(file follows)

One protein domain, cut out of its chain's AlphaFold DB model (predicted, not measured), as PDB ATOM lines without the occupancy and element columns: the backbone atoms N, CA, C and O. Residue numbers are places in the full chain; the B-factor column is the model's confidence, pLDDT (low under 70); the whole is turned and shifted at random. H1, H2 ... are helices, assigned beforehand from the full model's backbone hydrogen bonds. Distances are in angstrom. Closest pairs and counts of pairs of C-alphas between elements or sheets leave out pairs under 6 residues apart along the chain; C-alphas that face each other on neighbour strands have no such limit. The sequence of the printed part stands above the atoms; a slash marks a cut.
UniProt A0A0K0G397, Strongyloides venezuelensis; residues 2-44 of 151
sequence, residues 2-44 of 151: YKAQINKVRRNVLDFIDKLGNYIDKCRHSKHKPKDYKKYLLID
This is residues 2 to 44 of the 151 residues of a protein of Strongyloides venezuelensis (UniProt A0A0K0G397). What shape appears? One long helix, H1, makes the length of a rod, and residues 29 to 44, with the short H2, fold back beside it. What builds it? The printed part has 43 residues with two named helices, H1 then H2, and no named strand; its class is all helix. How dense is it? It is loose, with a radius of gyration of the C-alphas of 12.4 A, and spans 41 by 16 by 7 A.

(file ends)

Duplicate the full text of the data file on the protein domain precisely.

One protein domain, cut out of its chain's AlphaFold DB model (predicted, not measured), as PDB ATOM lines without the occupancy and element columns: the backbone atoms N, CA, C and O. Residue numbers are places in the full chain; the B-factor column is the model's confidence, pLDDT (low under 70); the whole is turned and shifted at random. H1, H2 ... are helices, assigned beforehand from the full model's backbone hydrogen bonds. Distances are in angstrom. Closest pairs and counts of pairs of C-alphas between elements or sheets leave out pairs under 6 residues apart along the chain; C-alphas that face each other on neighbour strands have no such limit. The sequence of the printed part stands above the atoms; a slash marks a cut.
UniProt A0A0K0G397, Strongyloides venezuelensis; residues 2-44 of 151
sequence, residues 2-44 of 151: YKAQINKVRRNVLDFIDKLGNYIDKCRHSKHKPKDYKKYLLID
This is residues 2 to 44 of the 151 residues of a protein of Strongyloides venezuelensis (UniProt A0A0K0G397). What shape appears? One long helix, H1, makes the length of a rod, and residues 29 to 44, with the short H2, fold back beside it. What builds it? The printed part has 43 residues with two named helices, H1 then H2, and no named strand; its class is all helix. How dense is it? It is loose, with a radius of gyration of the C-alphas of 12.4 A, and spans 41 by 16 by 7 A.